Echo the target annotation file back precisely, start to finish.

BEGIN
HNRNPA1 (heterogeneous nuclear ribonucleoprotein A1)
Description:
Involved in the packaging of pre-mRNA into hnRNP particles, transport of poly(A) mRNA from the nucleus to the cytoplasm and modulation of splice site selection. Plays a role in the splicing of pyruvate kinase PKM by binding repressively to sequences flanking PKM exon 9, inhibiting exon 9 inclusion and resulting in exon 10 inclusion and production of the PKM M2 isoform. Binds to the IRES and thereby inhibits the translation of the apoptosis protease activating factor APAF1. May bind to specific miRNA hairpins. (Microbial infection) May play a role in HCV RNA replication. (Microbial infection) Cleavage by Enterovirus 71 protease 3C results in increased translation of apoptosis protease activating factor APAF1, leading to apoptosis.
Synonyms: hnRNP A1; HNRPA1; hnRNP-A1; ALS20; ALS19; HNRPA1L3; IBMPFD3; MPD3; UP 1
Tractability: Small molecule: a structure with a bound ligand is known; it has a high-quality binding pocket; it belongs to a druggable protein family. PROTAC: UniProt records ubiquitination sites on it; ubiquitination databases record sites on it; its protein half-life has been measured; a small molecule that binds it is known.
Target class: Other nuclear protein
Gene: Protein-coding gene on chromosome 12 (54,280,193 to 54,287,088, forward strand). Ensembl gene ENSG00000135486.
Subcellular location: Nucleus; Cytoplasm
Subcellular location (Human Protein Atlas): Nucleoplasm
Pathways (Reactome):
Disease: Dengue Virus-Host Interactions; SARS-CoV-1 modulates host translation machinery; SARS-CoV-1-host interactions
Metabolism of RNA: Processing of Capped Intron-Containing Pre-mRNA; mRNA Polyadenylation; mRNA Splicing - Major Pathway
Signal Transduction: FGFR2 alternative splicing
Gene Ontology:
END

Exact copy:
HNRNPA1 (heterogeneous nuclear ribonucleoprotein A1)
Description:
Involved in the packaging of pre-mRNA into hnRNP particles, transport of poly(A) mRNA from the nucleus to the cytoplasm and modulation of splice site selection. Plays a role in the splicing of pyruvate kinase PKM by binding repressively to sequences flanking PKM exon 9, inhibiting exon 9 inclusion and resulting in exon 10 inclusion and production of the PKM M2 isoform. Binds to the IRES and thereby inhibits the translation of the apoptosis protease activating factor APAF1. May bind to specific miRNA hairpins. (Microbial infection) May play a role in HCV RNA replication. (Microbial infection) Cleavage by Enterovirus 71 protease 3C results in increased translation of apoptosis protease activating factor APAF1, leading to apoptosis.
Synonyms: hnRNP A1; HNRPA1; hnRNP-A1; ALS20; ALS19; HNRPA1L3; IBMPFD3; MPD3; UP 1
Tractability: Small molecule: a structure with a bound ligand is known; it has a high-quality binding pocket; it belongs to a druggable protein family. PROTAC: UniProt records ubiquitination sites on it; ubiquitination databases record sites on it; its protein half-life has been measured; a small molecule that binds it is known.
Target class: Other nuclear protein
Gene: Protein-coding gene on chromosome 12 (54,280,193 to 54,287,088, forward strand). Ensembl gene ENSG00000135486.
Subcellular location: Nucleus; Cytoplasm
Subcellular location (Human Protein Atlas): Nucleoplasm
Pathways (Reactome):
Disease: Dengue Virus-Host Interactions; SARS-CoV-1 modulates host translation machinery; SARS-CoV-1-host interactions
Metabolism of RNA: Processing of Capped Intron-Containing Pre-mRNA; mRNA Polyadenylation; mRNA Splicing - Major Pathway
Signal Transduction: FGFR2 alternative splicing
Gene Ontology: